Ben Rapoport, 34, Web master of Salsaweb.com, a popular salsa site, knows and appreciates both styles, but he said he understood why the "on 2" dancers wanted to stick together. "As soon as you start learning moves, dancing becomes another world," he explained. "It becomes much more athletic, more exciting, and you want to do that with people who dance at your level." Good looks are no longer enough to entice a man across the dance floor.
At a club once, Mr. Rapoport said, he had to vouch for a girlfriend's competence as an "on 2" before one of his friends would dance with her, "and she was very attractive!"
Despite the competition, there are mambo conciliators who say "on 1" and "on 2" are like vanilla and chocolate ice cream, both delicious.
And, of course, dancers, can dance both styles. But "on 1" dancers who learn to dance "on 2" usually become converts. Many say they find "on 2" more engaging, more challenging. Some call it more authentic.
"To dance on 2 is really going back to Africa because it's dancing to the drums," said Neyda Martinez, 36, a publicist and arts consultant. "To me, on the 1 is for only listening to the top layer of the music. It's more melodic. But the dancing on the 2 is really on the African beat."
But "on 1" dancers say they are just as hooked.
"The music on the 1 is very strong for me. You feel it more," said Luis Vazquez, 28, a dance instructor in Los Angeles, who travels internationally with his five-year-old performing group, Salsa Brava.
It is also less contrived, he contended. "Nobody can really hear the 2; somebody has to teach you to listen to the percussion. On 1 you just hear the music, like when you clap, you start clapping on the 1."
Mr. Torres, having lived through the 1970's, when dancers abandoned salsa for the hustle in droves, finds the new interest in salsa gratifying. Mr. Torres and his wife and dance partner, Maria, now teach about 600 students each week at their studios in Midtown and the Bronx, six times as many as a decade ago.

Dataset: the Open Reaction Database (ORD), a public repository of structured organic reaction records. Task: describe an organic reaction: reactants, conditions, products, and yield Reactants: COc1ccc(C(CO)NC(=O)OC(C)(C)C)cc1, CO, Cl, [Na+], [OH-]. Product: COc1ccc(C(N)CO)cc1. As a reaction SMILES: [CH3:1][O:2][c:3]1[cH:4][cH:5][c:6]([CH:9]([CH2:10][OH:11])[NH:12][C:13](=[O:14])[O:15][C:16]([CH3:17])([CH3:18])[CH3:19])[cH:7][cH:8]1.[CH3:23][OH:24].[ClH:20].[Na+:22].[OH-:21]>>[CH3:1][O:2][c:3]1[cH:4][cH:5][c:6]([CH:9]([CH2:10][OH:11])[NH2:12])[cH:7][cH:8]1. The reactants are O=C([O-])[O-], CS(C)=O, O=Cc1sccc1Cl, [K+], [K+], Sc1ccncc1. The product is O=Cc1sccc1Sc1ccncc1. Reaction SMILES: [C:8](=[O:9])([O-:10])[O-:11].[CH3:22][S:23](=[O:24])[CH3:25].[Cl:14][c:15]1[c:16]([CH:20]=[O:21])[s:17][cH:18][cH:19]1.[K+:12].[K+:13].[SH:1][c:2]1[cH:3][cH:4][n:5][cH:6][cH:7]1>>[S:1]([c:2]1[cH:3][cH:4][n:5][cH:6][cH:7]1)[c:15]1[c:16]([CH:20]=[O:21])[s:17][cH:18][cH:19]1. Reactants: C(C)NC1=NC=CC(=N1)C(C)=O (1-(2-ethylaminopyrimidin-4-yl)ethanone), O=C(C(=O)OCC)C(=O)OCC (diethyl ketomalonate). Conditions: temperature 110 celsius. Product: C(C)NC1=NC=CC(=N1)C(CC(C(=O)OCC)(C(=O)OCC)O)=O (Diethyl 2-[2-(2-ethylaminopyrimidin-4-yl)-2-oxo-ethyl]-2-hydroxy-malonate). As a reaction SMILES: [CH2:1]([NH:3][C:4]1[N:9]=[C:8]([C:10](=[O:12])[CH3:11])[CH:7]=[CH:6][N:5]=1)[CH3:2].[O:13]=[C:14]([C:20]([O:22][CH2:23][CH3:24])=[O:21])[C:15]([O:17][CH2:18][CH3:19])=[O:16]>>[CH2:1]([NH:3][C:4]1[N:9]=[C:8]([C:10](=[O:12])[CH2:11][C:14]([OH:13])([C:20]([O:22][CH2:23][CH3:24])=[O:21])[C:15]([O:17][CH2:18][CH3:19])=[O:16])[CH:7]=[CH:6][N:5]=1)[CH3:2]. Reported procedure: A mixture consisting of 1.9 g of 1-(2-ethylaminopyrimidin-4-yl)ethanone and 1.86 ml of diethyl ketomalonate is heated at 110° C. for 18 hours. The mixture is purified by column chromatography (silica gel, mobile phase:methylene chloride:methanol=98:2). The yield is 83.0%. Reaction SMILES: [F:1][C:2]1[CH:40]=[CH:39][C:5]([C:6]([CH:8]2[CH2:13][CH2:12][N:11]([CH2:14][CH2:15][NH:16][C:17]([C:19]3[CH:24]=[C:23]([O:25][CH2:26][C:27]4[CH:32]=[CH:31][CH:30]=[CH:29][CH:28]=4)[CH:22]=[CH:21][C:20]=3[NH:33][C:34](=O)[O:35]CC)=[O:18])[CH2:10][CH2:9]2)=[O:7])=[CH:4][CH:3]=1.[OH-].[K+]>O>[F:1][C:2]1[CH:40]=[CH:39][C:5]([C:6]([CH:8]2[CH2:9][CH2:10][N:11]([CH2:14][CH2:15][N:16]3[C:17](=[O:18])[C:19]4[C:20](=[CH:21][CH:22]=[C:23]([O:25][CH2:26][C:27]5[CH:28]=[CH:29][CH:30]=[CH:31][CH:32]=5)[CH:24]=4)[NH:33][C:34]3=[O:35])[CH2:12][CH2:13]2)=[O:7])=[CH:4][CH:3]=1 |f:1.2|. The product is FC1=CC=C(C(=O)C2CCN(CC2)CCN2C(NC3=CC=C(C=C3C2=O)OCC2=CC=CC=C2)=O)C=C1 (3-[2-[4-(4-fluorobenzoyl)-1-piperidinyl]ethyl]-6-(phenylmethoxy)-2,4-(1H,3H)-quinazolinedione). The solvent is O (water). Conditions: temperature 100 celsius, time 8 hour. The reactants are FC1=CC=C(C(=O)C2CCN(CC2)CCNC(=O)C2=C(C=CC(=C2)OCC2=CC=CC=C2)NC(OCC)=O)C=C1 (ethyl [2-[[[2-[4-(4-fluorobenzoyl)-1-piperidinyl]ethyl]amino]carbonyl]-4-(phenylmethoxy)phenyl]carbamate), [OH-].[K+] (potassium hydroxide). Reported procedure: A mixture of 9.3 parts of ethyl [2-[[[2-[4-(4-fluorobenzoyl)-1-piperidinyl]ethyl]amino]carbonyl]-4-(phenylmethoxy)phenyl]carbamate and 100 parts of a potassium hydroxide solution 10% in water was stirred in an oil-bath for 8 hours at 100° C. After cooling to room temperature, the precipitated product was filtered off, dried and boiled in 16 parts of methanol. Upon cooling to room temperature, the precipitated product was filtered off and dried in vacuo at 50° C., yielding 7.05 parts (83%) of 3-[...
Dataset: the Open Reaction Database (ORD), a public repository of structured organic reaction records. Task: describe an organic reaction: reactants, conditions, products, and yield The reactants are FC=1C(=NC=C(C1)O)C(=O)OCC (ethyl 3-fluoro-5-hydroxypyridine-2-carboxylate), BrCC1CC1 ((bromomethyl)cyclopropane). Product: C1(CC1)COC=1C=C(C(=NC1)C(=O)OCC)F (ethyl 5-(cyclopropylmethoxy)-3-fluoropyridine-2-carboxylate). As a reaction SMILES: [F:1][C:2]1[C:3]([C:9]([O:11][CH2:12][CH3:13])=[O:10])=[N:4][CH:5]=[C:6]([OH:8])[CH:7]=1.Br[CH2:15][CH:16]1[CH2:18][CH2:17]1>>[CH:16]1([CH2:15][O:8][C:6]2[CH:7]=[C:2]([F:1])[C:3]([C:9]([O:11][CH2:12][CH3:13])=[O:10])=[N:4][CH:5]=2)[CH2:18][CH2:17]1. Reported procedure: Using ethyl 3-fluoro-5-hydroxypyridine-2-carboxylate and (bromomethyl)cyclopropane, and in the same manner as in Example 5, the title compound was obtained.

Mr. Torres said that the main difference between the two styles is that "on 1" dancing has a pause in the 4/4 time structure of the basic salsa step that is absent when dancing on the 2. "Tito Puente didn't recognize 'on 1' for the mambo," Mr. Torres, 50, said. "He used to say, 'Who has seen music pause? The body shouldn't stop.' "
Mr. Torres, a New Yorker of Puerto Rican descent, said he "naturally fell on the 2" when he started dancing as a young boy, and for years he danced without paying attention to breaking down the steps, just as many Latinos do.
"I'd be asked, do you dance on 2?" he recalled. "And I'd say, 'On two feet?' "
Then, in 1977, a friend who taught ballroom dancing asked him to put a count to the "street" version of the 2 that he grew up with, the New York-style mambo, which is different from another "on 2" style that had been taught in ballroom classes.
But Mr. Torres regrets that that technique has come at the expense of some spontaneity. "The more technique, the more you leave the jungle," he said. "I used to do crazy things while dancing, and I'd ask myself, 'What got into me?' "
But for the salsa dancers who are trying to cope with the different styles, it is a jungle out there.
At Nell's last week, Arthur Rutledge, who prefers the 2, was left to do some steps on his own from the sidelines downstairs after being turned down by a woman.
"I asked a lady to dance and she said no, and I don't know if it's because she doesn't know how to dance or because she has a different style," said Mr. Rutledge, 25, a model.
Leonardo Wignall, 60, a regular at Nell's and a Cuban who immigrated in 1980, said the Afro-Cuban rhythms from which salsa derives have too many elements to dance them any one way.
"If you listen to the orchestra, it tells you what to dance," he said.
But most dancers do not listen, he said. "The rhythm changes and they keep dancing the same way."
Yet others say that many of today's dancers are missing the point. Whatever happened to trying to adjust to each other's rhythm, to men who strove to make the women feel good? asked Paul Pellicoro, owner of DanceSport, near Lincoln Center.
"The object is to make your partner feel in heaven," he said. "Ask the old-timers."